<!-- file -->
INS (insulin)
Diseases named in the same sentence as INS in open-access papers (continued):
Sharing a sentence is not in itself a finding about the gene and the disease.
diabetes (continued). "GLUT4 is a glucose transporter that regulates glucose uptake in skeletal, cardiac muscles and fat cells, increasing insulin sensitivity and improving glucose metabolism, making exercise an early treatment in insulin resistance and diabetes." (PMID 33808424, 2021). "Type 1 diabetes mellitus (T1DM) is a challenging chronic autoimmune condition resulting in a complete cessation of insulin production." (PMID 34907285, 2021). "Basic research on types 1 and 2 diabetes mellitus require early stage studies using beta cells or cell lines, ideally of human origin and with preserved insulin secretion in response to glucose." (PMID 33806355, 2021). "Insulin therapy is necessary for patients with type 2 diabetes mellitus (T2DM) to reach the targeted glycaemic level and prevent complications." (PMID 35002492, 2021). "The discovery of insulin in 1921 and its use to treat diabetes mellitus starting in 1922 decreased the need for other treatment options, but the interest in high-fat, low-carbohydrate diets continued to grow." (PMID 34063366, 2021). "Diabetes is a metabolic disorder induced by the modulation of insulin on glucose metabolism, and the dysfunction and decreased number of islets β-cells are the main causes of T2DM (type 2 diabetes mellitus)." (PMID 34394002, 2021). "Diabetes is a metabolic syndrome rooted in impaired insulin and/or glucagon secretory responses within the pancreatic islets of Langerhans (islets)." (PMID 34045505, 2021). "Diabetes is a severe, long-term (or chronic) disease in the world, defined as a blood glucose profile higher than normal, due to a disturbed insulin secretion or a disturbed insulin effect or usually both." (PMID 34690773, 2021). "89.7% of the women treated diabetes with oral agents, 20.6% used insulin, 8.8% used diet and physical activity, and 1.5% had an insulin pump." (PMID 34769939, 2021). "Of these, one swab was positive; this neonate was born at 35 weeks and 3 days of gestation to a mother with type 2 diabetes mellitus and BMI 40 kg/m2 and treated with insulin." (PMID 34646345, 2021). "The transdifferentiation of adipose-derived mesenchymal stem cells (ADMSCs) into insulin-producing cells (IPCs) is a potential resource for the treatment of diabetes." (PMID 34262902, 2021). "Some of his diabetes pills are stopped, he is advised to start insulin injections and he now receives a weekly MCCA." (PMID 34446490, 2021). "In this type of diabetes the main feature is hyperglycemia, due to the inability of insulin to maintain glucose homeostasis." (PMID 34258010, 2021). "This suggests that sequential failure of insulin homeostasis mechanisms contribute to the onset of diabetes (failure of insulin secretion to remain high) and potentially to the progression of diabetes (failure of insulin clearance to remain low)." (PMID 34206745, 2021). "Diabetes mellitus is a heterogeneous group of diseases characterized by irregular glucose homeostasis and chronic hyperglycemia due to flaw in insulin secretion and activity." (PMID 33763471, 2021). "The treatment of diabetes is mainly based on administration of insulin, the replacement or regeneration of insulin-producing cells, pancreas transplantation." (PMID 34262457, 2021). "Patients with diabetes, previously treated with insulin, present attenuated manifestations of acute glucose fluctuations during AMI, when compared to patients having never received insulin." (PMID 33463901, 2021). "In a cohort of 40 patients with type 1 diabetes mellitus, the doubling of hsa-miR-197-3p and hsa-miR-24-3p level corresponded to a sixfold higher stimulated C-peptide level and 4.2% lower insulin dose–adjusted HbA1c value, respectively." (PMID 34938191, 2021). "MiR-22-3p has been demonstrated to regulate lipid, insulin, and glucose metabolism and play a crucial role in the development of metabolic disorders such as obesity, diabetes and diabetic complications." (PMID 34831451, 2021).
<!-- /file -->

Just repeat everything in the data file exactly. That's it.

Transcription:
INS (insulin)
Diseases named in the same sentence as INS in open-access papers (continued):
Sharing a sentence is not in itself a finding about the gene and the disease.
diabetes (continued). "GLUT4 is a glucose transporter that regulates glucose uptake in skeletal, cardiac muscles and fat cells, increasing insulin sensitivity and improving glucose metabolism, making exercise an early treatment in insulin resistance and diabetes." (PMID 33808424, 2021). "Type 1 diabetes mellitus (T1DM) is a challenging chronic autoimmune condition resulting in a complete cessation of insulin production." (PMID 34907285, 2021). "Basic research on types 1 and 2 diabetes mellitus require early stage studies using beta cells or cell lines, ideally of human origin and with preserved insulin secretion in response to glucose." (PMID 33806355, 2021). "Insulin therapy is necessary for patients with type 2 diabetes mellitus (T2DM) to reach the targeted glycaemic level and prevent complications." (PMID 35002492, 2021). "The discovery of insulin in 1921 and its use to treat diabetes mellitus starting in 1922 decreased the need for other treatment options, but the interest in high-fat, low-carbohydrate diets continued to grow." (PMID 34063366, 2021). "Diabetes is a metabolic disorder induced by the modulation of insulin on glucose metabolism, and the dysfunction and decreased number of islets β-cells are the main causes of T2DM (type 2 diabetes mellitus)." (PMID 34394002, 2021). "Diabetes is a metabolic syndrome rooted in impaired insulin and/or glucagon secretory responses within the pancreatic islets of Langerhans (islets)." (PMID 34045505, 2021). "Diabetes is a severe, long-term (or chronic) disease in the world, defined as a blood glucose profile higher than normal, due to a disturbed insulin secretion or a disturbed insulin effect or usually both." (PMID 34690773, 2021). "89.7% of the women treated diabetes with oral agents, 20.6% used insulin, 8.8% used diet and physical activity, and 1.5% had an insulin pump." (PMID 34769939, 2021). "Of these, one swab was positive; this neonate was born at 35 weeks and 3 days of gestation to a mother with type 2 diabetes mellitus and BMI 40 kg/m2 and treated with insulin." (PMID 34646345, 2021). "The transdifferentiation of adipose-derived mesenchymal stem cells (ADMSCs) into insulin-producing cells (IPCs) is a potential resource for the treatment of diabetes." (PMID 34262902, 2021). "Some of his diabetes pills are stopped, he is advised to start insulin injections and he now receives a weekly MCCA." (PMID 34446490, 2021). "In this type of diabetes the main feature is hyperglycemia, due to the inability of insulin to maintain glucose homeostasis." (PMID 34258010, 2021). "This suggests that sequential failure of insulin homeostasis mechanisms contribute to the onset of diabetes (failure of insulin secretion to remain high) and potentially to the progression of diabetes (failure of insulin clearance to remain low)." (PMID 34206745, 2021). "Diabetes mellitus is a heterogeneous group of diseases characterized by irregular glucose homeostasis and chronic hyperglycemia due to flaw in insulin secretion and activity." (PMID 33763471, 2021). "The treatment of diabetes is mainly based on administration of insulin, the replacement or regeneration of insulin-producing cells, pancreas transplantation." (PMID 34262457, 2021). "Patients with diabetes, previously treated with insulin, present attenuated manifestations of acute glucose fluctuations during AMI, when compared to patients having never received insulin." (PMID 33463901, 2021). "In a cohort of 40 patients with type 1 diabetes mellitus, the doubling of hsa-miR-197-3p and hsa-miR-24-3p level corresponded to a sixfold higher stimulated C-peptide level and 4.2% lower insulin dose–adjusted HbA1c value, respectively." (PMID 34938191, 2021). "MiR-22-3p has been demonstrated to regulate lipid, insulin, and glucose metabolism and play a crucial role in the development of metabolic disorders such as obesity, diabetes and diabetic complications." (PMID 34831451, 2021).